Nam Joo-Ri is one of the nurses at Ok Psychiatric Hospital. She met Gang-Tae, whom she has a crush on, a year ago when they worked together at the same hospital. She knows Ko Moon-Young from grade school and has a fear as well as a dislike for the woman. Her father died due to an illness when she was little so she was raised by her single mother who used to cook for construction workers but currently works as a cook at the hospital. Joo-Ri lives with her mother and they rent out the rooftop room of their house to the Moon brothers and the basement room to Jae-Soo.
Lee Sang-In is the CEO of SangSangESang Publishers, the company with exclusive rights to Ko Moon-Young’s books. He is the only person who understands (kind of) the outlandish author and is excellent at running interference and fixing the problems she so often causes. Unfortunately, the last terrible thing she did stirred up so much trouble that the company had to close down. Sang-In is desperately trying to get Moon-Tae writing once again to revive the company. He falls for Nam Joo-Ri the minute he sets eyes on her.
The art director in charge of illustrations at SangSangESang Publishers is Yoo Seung-Jae. She is very intimidated by Author Ko and does much more than her job description calls for. She says she feels like she’s CEO Lee’s minion. Seung-Jae is petite, kind, and a bit on the reserved side.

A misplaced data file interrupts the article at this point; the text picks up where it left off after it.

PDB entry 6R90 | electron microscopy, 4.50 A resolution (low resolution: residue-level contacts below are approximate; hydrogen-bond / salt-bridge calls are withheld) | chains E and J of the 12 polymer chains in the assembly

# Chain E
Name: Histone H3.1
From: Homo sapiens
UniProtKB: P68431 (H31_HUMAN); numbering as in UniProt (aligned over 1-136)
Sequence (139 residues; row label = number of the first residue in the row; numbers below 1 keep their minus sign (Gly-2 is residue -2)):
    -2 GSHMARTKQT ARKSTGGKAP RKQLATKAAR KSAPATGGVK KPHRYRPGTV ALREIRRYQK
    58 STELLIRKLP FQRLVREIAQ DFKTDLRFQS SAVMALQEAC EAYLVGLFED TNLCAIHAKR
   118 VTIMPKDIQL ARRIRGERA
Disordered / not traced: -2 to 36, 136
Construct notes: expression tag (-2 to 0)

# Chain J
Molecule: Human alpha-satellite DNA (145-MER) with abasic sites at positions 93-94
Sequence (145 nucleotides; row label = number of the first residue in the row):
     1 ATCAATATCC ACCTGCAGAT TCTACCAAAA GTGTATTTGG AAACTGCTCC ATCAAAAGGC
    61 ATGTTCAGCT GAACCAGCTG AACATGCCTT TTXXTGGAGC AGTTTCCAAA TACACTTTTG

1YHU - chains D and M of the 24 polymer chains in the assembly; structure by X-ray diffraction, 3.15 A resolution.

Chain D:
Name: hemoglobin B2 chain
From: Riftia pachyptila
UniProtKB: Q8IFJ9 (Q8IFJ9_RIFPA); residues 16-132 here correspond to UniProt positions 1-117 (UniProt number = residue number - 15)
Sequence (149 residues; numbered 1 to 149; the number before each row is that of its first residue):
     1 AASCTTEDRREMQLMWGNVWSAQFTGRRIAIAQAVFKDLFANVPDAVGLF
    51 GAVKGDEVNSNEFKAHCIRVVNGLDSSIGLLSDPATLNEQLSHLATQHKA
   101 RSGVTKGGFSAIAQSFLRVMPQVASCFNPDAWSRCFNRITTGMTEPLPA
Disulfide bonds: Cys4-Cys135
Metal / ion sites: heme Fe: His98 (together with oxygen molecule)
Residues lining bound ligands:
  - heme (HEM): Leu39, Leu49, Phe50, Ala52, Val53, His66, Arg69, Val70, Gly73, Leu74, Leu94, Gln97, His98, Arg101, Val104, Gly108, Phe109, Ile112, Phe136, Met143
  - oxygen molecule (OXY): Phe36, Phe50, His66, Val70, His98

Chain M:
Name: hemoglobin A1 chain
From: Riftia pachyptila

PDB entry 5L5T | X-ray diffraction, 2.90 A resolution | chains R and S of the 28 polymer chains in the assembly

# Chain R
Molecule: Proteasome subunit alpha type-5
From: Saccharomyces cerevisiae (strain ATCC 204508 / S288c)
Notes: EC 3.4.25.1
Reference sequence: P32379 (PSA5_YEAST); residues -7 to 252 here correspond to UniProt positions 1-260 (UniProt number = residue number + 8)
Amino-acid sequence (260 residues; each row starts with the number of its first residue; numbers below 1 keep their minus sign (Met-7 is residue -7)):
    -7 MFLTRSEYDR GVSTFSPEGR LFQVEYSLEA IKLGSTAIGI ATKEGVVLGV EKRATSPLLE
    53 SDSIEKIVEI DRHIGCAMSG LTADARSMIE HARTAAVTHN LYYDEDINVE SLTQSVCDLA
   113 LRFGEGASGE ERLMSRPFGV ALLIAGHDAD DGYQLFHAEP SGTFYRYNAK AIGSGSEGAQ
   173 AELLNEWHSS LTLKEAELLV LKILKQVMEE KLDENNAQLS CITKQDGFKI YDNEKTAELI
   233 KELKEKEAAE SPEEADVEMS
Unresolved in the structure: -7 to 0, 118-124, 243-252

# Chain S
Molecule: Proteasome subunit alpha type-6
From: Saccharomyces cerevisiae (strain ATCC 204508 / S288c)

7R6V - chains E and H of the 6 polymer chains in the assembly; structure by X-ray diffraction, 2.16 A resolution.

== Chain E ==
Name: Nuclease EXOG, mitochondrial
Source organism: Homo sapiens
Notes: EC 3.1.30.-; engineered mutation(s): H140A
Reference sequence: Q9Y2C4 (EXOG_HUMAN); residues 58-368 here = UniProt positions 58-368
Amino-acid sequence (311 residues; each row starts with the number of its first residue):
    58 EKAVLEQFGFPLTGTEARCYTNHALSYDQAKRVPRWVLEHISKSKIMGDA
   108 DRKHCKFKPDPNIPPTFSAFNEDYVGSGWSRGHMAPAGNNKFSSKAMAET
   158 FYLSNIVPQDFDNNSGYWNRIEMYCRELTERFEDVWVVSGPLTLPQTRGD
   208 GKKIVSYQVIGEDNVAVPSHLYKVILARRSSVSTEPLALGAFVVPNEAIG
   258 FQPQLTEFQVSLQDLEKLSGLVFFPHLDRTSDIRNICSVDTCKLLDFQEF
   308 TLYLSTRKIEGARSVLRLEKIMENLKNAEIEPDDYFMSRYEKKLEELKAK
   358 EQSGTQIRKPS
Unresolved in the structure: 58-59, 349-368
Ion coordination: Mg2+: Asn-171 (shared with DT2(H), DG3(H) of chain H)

Ok Psychiatric Hospital’s director is Doctor Oh Ji-Wang. He is a sympathetic, laid-back kind of guy who cares deeply for the patients. At Gang-Tae’s request, he takes Sang-Tae under his wing and tries to help him conquer his phobia of butterflies.
Ko Moon-Young’s mother is Do Hui-Jae, a famous author who wrote The Murder of the Witch of the West series, which consists of nine books. The woman is considered to be the queen of detective fiction. Moon-Young’s father was a successful architect (that’s why he built her the castle) who, because he now has dementia and a brain tumor, resides at Ok Psychiatric Hospital.
Kim Soo-Hyun had cameo appearances in Hotel Del Luna and Crash Landing on You, but It’s Okay to Not Be Okay is his first major project since returning from his mandatory military assignment. The man is a serious overachiever. You can read about him in my Producer review.
For information about Seo Ye-Ji, the actress responsible for making Ko Moon-Young so despicable, you can click on my review of Save Me.